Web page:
And what He is trying to teach the disciples is: it’s not how long you pray, it’s not all the different words you use. If when you and could see God as kind and generous and easy to please and not condemning – when you come in your crisis and your need, you won’t get a God whose arms are folded.
Their view of prayer was: Let’s see now, I’ve seen the Pharisees do it. If you do it for forty-five minutes and then take a break and then another forty-five minutes. And if you say these certain words over and over and over and over, maybe somehow, someday I can twist God’s arm because He doesn’t really care about me. And I can get Him to answer my prayer. A total performance, works orientation and a completely warped view of God.
And the reason I believe they asked Jesus, “Teach us to pray,” because I think when they would overhear Jesus, they would – they wouldn’t see performance. They would see someone who is coming to a heavenly Father that, whenever there was crisis or need or pain, Jesus went to the safest place in the world. Jesus went where He knew He was accepted a hundred percent of the time. Jesus went to someone who had unlimited resources, who was not hard to please, He didn’t have to work to earn or gain or merit His favor. He was a God of lovingkindness and grace, regardless of where we have been and what we have done.
That is why He had that intimate prayer life. And when the disciples say, “Teach us to pray,” instead of – look how many verses – how many verses, how many actual words does He use in this text to teach them to pray? What, thirty-five? Maybe forty-five? And how much time does He spend explaining, “Suppose a man…” and then, “Ask, seek, knock,” of course! You just ask.
When you ask someone who loves you, who is kind, who is generous, who wants to help you, you just ask, well, you’re going to receive. Well, you’re not sure what to do? Well, you just seek and you ask this kind of God, well, you’re going to find.
And if you knock and you’re not sure about this or that, He’ll always open the door. You see, until you know God as He really is, it’s impossible to love others as they are. Because we have this idea that God really is very hard to please, that He is really down on us most of the time, and we think God is trying to fix us like we are trying to fix everybody else. And the Scripture says it is the kindness of God that leads to change. It’s His graciousness.
And just in case they didn’t get it, He goes, Okay, okay, look guys. How many of you, as human fathers, your eight-year-old runs up to you, your nine-year-old little girl runs up to you, “Daddy, Daddy, Daddy, Daddy, Daddy! Oh, Daddy! Yes, could I have a piece of bread?” And you say, “Yes, just a minute. I have it in a bag.” And you take the bag and inside the bag you, “Ahhhh!” There’s a snake! Ahhh!
Or, “Daddy, Daddy, Daddy! Could I have an egg? I’m so hungry. Oh, I haven’t eaten in a long time.” “Yes, yes, yes.” And you have a little bowl with a lid on it and you go, “Yeah, here’s the egg.” Agh, it’s a scorpion!
Do you understand His logic? He says, “You, being evil fathers would never, ever consider doing that to any of your kids,” and then in your Bible, will you circle this phrase? How much more? How much more?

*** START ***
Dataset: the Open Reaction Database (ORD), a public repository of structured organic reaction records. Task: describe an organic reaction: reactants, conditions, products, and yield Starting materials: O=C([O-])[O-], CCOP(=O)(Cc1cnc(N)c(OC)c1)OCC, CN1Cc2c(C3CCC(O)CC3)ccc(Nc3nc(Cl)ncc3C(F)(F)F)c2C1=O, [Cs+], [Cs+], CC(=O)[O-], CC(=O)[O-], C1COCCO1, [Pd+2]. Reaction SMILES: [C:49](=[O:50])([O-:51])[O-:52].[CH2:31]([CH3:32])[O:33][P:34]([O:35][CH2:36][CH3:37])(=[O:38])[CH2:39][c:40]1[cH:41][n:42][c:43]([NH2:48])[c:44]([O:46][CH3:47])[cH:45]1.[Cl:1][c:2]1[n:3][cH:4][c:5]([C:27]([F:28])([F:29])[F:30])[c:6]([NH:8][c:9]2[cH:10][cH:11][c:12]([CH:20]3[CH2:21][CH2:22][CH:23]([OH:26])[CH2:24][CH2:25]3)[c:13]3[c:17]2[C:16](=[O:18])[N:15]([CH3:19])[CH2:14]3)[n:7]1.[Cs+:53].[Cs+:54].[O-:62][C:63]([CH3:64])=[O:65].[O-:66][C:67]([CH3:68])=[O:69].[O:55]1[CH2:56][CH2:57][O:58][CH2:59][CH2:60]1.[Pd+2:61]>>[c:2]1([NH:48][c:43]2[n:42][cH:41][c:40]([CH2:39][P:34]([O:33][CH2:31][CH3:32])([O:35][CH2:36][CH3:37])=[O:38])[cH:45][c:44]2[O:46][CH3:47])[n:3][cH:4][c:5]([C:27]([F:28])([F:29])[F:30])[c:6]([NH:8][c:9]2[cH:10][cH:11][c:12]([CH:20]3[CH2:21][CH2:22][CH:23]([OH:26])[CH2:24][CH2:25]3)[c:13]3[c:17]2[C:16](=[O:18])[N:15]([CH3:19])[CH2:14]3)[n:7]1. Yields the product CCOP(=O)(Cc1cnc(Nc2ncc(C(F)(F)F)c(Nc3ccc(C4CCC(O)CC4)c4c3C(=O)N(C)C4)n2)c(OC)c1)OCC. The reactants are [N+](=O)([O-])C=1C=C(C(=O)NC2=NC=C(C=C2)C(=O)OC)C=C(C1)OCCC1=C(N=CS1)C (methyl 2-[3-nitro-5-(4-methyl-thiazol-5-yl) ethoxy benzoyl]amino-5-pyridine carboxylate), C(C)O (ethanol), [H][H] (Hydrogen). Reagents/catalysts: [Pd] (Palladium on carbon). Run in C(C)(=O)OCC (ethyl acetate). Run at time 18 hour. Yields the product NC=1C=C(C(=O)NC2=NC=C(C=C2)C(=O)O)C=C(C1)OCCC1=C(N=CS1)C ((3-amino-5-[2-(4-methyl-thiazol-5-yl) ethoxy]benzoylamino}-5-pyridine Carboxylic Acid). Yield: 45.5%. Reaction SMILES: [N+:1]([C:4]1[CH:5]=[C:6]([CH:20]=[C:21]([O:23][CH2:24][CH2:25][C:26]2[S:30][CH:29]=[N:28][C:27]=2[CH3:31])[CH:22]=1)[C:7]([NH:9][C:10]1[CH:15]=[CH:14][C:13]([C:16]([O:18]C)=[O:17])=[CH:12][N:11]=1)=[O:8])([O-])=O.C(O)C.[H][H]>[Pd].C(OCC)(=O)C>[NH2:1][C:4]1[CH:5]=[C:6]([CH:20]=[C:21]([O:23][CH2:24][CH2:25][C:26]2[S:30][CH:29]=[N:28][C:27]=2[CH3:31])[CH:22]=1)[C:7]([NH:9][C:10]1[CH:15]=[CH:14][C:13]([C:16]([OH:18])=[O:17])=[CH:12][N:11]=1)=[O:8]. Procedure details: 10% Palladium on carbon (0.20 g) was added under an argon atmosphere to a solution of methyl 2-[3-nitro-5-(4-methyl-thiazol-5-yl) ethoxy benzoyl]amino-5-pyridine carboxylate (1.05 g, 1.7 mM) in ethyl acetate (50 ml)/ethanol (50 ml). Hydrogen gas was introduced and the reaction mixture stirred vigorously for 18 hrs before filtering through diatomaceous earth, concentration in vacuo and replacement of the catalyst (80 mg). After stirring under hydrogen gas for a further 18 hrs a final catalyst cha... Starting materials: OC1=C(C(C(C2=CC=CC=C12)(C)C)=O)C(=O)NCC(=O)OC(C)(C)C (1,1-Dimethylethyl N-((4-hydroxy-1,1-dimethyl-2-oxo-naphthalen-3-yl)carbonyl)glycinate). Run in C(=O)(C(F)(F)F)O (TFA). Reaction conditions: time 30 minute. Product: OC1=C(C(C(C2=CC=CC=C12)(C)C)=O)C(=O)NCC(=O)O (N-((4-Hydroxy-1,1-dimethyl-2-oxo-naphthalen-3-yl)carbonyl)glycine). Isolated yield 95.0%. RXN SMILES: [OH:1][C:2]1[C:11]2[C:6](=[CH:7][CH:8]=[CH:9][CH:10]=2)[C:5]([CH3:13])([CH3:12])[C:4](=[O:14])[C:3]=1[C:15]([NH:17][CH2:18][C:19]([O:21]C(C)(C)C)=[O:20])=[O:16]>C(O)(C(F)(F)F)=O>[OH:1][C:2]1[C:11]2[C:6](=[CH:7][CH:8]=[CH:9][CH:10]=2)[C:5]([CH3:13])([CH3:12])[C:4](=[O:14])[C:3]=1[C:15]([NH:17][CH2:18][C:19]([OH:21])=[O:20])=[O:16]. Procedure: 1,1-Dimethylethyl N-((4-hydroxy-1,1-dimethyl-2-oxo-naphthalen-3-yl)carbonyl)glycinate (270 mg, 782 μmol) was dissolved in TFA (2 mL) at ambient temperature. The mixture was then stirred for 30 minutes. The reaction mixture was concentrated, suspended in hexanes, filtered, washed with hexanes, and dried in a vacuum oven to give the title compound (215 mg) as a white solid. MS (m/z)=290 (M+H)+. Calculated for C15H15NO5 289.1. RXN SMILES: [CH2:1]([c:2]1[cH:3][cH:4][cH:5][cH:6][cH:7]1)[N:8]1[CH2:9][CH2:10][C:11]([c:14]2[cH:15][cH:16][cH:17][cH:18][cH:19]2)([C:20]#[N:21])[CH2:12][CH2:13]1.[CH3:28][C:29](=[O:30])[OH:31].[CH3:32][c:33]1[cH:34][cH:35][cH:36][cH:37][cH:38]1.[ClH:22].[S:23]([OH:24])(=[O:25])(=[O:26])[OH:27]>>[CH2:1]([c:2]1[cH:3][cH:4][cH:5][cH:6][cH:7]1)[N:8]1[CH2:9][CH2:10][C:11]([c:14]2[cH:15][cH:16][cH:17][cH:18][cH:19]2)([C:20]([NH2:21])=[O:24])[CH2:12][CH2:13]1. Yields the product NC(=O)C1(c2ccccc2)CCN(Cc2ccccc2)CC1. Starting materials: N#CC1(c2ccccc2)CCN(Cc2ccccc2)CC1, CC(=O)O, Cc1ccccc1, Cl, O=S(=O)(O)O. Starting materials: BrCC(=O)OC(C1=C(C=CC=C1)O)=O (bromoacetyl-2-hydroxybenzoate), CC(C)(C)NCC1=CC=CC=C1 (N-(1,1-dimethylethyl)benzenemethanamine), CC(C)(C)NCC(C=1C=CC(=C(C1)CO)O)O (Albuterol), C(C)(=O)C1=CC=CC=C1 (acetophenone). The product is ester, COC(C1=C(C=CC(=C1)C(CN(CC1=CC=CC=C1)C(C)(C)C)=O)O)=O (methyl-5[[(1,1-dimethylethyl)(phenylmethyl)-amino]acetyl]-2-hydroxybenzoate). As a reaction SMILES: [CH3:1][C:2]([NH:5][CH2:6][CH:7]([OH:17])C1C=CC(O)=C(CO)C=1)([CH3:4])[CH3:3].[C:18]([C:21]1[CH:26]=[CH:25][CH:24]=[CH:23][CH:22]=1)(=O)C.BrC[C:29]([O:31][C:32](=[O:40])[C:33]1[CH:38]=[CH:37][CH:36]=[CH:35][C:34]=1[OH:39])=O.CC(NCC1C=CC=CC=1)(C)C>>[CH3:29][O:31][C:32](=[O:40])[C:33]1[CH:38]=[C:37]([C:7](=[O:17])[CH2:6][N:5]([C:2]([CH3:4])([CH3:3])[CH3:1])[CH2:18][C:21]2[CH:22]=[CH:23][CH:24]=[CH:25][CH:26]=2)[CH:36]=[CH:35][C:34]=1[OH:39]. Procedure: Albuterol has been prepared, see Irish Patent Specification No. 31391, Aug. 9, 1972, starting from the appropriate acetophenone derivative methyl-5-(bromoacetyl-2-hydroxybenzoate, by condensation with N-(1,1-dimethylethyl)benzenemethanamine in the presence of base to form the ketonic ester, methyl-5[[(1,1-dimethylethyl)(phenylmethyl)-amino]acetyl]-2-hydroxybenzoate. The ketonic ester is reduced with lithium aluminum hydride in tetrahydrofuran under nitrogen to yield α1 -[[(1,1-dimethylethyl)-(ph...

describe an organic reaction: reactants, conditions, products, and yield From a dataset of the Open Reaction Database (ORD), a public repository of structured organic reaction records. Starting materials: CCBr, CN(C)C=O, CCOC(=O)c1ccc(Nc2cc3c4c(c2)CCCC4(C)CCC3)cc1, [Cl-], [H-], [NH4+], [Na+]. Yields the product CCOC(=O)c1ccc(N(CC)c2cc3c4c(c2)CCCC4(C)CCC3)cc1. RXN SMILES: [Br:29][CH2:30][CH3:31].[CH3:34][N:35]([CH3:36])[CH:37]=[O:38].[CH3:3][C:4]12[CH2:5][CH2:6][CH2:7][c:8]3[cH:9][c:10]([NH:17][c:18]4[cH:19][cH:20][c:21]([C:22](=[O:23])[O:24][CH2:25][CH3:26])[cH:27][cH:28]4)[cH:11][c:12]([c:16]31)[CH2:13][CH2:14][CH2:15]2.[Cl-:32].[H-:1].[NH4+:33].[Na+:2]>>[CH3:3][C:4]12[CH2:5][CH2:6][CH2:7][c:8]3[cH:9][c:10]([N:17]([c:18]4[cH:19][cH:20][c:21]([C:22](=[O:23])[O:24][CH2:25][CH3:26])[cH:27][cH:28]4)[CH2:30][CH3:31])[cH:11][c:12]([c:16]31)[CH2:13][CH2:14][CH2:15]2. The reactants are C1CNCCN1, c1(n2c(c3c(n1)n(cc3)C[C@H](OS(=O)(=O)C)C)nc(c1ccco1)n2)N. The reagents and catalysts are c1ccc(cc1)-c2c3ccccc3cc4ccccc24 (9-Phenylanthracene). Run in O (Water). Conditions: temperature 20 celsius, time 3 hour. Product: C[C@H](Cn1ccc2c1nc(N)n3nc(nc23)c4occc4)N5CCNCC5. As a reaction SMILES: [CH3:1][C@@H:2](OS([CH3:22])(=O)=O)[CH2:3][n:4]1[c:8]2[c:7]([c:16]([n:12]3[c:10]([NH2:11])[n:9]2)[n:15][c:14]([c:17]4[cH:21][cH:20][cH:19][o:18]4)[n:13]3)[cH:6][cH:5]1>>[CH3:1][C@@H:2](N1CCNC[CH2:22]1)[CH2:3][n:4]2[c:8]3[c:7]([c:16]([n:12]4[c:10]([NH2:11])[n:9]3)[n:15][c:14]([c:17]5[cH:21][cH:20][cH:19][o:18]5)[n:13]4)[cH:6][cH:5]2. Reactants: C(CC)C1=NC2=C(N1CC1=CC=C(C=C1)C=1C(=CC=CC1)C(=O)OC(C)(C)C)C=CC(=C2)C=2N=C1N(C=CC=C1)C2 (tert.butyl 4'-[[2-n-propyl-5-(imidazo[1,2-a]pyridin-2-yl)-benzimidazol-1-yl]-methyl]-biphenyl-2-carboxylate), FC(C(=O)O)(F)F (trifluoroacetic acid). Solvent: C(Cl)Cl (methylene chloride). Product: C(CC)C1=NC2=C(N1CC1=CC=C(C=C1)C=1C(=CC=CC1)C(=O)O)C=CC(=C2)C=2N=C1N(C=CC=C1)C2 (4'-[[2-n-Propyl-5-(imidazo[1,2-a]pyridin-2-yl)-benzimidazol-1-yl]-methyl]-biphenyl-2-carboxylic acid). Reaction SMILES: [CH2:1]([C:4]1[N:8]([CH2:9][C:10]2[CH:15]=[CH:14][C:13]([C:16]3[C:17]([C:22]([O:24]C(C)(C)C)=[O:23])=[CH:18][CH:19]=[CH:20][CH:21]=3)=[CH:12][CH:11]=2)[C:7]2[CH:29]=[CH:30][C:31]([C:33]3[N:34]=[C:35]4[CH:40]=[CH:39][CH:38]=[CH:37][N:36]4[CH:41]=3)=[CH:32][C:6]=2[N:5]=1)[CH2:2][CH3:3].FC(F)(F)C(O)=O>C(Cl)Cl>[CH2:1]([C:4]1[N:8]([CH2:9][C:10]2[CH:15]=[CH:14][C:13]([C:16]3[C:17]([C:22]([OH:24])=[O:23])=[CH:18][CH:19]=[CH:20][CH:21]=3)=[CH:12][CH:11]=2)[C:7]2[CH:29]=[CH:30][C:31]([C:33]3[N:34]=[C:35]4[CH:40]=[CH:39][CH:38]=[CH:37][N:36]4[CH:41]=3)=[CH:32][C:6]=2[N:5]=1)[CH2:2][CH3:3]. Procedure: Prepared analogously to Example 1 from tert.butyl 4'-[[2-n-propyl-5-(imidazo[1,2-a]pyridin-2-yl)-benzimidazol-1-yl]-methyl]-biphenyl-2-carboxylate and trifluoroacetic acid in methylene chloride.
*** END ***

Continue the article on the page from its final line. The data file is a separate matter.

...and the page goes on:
If an earthly father, with all of our struggles and all of our sin and all of our bad days would never do that to his earthly child, how much more will your heavenly Father come to you and meet you where you are and give you what you need when you come honestly?
I get to talk to lots of pastors and church leaders and then lots of us Christians that, if I bring up the subject of: how is your prayer life? You can almost, you can almost feel the dynamic in the room change. Anybody! I don’t know anybody who feels like, “Hey, how is your prayer life?” “I’m doing great, man. It’s awesome. I spend hours and hours, it’s great intimacy, God answers about ninety-four point three percent of my prayers. Love to pray. Everything is going great.”
When I talk to pastors, “How is your prayer life?” “Well, I know it’s not what it needs to be and I know this and I know that.”
And when I talk to Christians, it’s like, “Well, it’s really hard and my mind wanders and I have tried to write a few things down but mostly, praise God for Atlanta traffic, I get scared and I pray then. And when my kids are ICU, I pray then. And when I lose my job or I need some money, I pray then. Otherwise, I’m just hoping the Big Man Upstairs, whoever that is, is going to be kind of nice to me and…”
You see, your prayer life always reveals your level of genuine dependency. And instead of feeling guilty about it, what you need to do is redefine who it is you’re talking to, and I think redefine prayer. I used to feel guilty all the time about my prayer life.
Some guy came to me and said, “How long should you pray? Well, just name a number.” Fifteen minutes. Well, what if it’s supposed to be sixteen? Well, it’s a half hour. What if it’s supposed to be forty-two minutes? Well, what if it’s supposed to be an hour? You totally miss the point. That’s all performance orientation.
Can I give you a good definition of prayer? “Keeping company with God.” That’s what prayer is. It’s keeping company with God. And the key to a life of seeing God and knowing Him for who He really is just like with any other relationship. You have to get to know Him and enjoy Him. And when you think of prayer as ought to and got to and feel bad when I don’t and I bet I have a flat tire and, let’s see, I prayed and read my Bible this morning. It’s going to be a good. Oh! I didn’t pray, I bet this is going to happen, that’s going to happen. That is a warped view of God.